From the monthly archives:

May 2013

Different parts of your visual brain areas process different parts of the visual world. The mapping between the brain and what we see around us is well understood and easy to map in anyone’s brain.

In order to make this map, we present a revolving or expanding stimulus on a computer monitor while subject’s brains are imaged with a magnetic resonance imaging (MRI) scanner. The MRI scanner measures both the physical structure of the subjects brain, as well as the the blood flow to different brain areas, or the Blood Oxygen Level-Dependent (BOLD) signal.

By keeping the revolutions or expansions constant and slow, one can measure in the BOLD signal voxels in the visual cortex where the blood flow follows the same revolution frequency as the stimulus. Each time the stimulus gets to the RECEPTIVE FIELD of the voxel, the neurons fire in response, and blood follows after a small lag. Voxels with different receptive fields will fire at the same FREQUENCY, but with a different PHASE at this frequency, (a different time in the cycle).

The maps below show the PHASE, or where in the cycle the voxel peaks. This phase maps onto stimuli at a certain location, which are shown in the coloured circular legends. Revolutions and expansions in opposite directions are averaged in order to cancel out the time lag of the blood to get to the brain.


image (1)

You can also flatten out these maps in order to make a precise map of the visual space (shown in the legend circle). The black lines show separations between each of the different visual brain areas (V1, V2, V3..), which can be easily determined by the red and purple bands in the BOLD signal phase maps.


Here the information from the two maps are combined to show each brain areas map of the visual space show the separations between visual areas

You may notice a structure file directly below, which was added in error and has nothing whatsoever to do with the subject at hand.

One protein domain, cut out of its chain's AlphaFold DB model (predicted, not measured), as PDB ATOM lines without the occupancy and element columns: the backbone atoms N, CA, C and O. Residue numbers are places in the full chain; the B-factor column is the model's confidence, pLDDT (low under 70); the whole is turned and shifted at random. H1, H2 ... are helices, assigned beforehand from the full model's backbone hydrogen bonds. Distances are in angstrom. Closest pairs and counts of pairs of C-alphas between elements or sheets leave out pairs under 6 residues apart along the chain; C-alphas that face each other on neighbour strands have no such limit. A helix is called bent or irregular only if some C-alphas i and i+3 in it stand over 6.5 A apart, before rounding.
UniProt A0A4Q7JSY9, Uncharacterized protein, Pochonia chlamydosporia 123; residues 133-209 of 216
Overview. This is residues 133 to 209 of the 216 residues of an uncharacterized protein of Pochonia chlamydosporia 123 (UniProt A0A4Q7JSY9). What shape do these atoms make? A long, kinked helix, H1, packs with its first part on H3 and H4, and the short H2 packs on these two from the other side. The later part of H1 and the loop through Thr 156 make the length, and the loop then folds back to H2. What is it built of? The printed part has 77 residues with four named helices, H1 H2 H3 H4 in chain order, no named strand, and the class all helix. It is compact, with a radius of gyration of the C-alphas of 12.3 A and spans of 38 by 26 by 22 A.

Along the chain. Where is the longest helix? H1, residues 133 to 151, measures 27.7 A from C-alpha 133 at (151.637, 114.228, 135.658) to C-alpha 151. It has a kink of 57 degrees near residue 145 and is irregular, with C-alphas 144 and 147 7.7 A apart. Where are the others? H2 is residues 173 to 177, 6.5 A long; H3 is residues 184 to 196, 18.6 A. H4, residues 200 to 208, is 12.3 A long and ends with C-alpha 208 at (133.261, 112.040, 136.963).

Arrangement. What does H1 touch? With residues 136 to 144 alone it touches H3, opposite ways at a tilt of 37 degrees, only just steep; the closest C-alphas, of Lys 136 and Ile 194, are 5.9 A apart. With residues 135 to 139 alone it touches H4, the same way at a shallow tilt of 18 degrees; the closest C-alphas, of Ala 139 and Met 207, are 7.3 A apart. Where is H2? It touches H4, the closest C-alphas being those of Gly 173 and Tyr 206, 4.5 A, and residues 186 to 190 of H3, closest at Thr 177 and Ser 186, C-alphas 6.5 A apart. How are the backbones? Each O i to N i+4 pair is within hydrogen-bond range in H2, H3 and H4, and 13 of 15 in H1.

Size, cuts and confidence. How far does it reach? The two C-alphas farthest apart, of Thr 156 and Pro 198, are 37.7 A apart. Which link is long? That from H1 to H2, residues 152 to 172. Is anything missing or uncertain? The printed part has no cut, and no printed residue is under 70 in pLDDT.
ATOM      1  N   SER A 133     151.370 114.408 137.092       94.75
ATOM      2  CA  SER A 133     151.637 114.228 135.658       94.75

Thanks very much to Dr. Paige Scalf at Arizona and her student Laura Cacciamani for help with this work, and also to an excellent bunch of online resources that help with parts of the steps needed. (SamPenDu; DougNGreve; XuCui; FreesurferWiki). Note that not one of these protocols actually works by itself, and they need to be combined in certain ways to work. More to come…

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Optical Imaging is Bananas

by Kyle on May 31, 2013

In the Cognitive Neuroimaging Lab at the Beckman institute, we use light to measure brain activity. We shine hundreds of lasers into the brain and measure the intensity and delay of light coming out with photo-detectors. This is called Diffuse optical imaging, and our technique is called the event-related optical signal.


We can use the light we measure to make maps of brain activity. To do this we have to map each light source we measure into specific areas of the brain.

The path that light takes to get to a single detector from one of the sources is modeled based on understanding of the diffusion and scattering of light in the head. It takes the shape that we like to call a BANANA.


If I plot all of the bananas for one subject in one of our experiments, we get an interesting looking map of that subjects brain, or at least the parts that our light is able to shine on: Here are four of the banana brains:



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sMRI Selfie

by Kyle on May 31, 2013


Thanks to Brad Sutton, Beckman Institute in the Beckman Biomedical Imaging Center, I got a nice High res image of me, along with some high resolution retinotopy. Here are some first pics and I’ll update with more as I process the data.

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